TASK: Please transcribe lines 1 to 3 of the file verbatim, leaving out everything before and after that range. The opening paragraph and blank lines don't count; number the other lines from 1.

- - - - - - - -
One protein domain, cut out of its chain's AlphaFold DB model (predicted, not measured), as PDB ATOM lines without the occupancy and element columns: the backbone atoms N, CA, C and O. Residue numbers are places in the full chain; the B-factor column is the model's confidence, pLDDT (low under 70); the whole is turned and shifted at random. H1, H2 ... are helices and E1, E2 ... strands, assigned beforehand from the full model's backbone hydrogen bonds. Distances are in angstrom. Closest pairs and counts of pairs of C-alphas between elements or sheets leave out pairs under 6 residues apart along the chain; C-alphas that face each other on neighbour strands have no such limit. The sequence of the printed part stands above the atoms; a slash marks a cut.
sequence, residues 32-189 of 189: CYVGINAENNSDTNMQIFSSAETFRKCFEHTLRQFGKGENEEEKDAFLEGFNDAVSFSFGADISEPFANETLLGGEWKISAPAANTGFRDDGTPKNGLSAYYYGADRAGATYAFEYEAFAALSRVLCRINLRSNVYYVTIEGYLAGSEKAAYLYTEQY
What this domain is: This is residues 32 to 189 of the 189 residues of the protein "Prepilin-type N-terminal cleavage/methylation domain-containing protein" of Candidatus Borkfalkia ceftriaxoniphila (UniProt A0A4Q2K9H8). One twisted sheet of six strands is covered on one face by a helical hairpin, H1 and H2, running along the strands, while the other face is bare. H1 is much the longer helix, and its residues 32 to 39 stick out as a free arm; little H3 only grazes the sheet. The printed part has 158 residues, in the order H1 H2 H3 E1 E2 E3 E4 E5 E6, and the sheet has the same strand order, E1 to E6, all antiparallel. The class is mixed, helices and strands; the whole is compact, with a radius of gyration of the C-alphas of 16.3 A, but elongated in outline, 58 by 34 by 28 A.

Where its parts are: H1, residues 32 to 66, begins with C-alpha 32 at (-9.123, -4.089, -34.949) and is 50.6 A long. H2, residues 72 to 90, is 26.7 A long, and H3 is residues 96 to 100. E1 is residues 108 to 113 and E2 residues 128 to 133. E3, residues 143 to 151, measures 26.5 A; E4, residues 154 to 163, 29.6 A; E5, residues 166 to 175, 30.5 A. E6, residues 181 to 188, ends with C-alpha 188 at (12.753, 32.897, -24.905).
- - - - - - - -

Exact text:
sequence, residues 32-189 of 189: CYVGINAENNSDTNMQIFSSAETFRKCFEHTLRQFGKGENEEEKDAFLEGFNDAVSFSFGADISEPFANETLLGGEWKISAPAANTGFRDDGTPKNGLSAYYYGADRAGATYAFEYEAFAALSRVLCRINLRSNVYYVTIEGYLAGSEKAAYLYTEQY
What this domain is: This is residues 32 to 189 of the 189 residues of the protein "Prepilin-type N-terminal cleavage/methylation domain-containing protein" of Candidatus Borkfalkia ceftriaxoniphila (UniProt A0A4Q2K9H8). One twisted sheet of six strands is covered on one face by a helical hairpin, H1 and H2, running along the strands, while the other face is bare. H1 is much the longer helix, and its residues 32 to 39 stick out as a free arm; little H3 only grazes the sheet. The printed part has 158 residues, in the order H1 H2 H3 E1 E2 E3 E4 E5 E6, and the sheet has the same strand order, E1 to E6, all antiparallel. The class is mixed, helices and strands; the whole is compact, with a radius of gyration of the C-alphas of 16.3 A, but elongated in outline, 58 by 34 by 28 A.

Where its parts are: H1, residues 32 to 66, begins with C-alpha 32 at (-9.123, -4.089, -34.949) and is 50.6 A long. H2, residues 72 to 90, is 26.7 A long, and H3 is residues 96 to 100. E1 is residues 108 to 113 and E2 residues 128 to 133. E3, residues 143 to 151, measures 26.5 A; E4, residues 154 to 163, 29.6 A; E5, residues 166 to 175, 30.5 A. E6, residues 181 to 188, ends with C-alpha 188 at (12.753, 32.897, -24.905).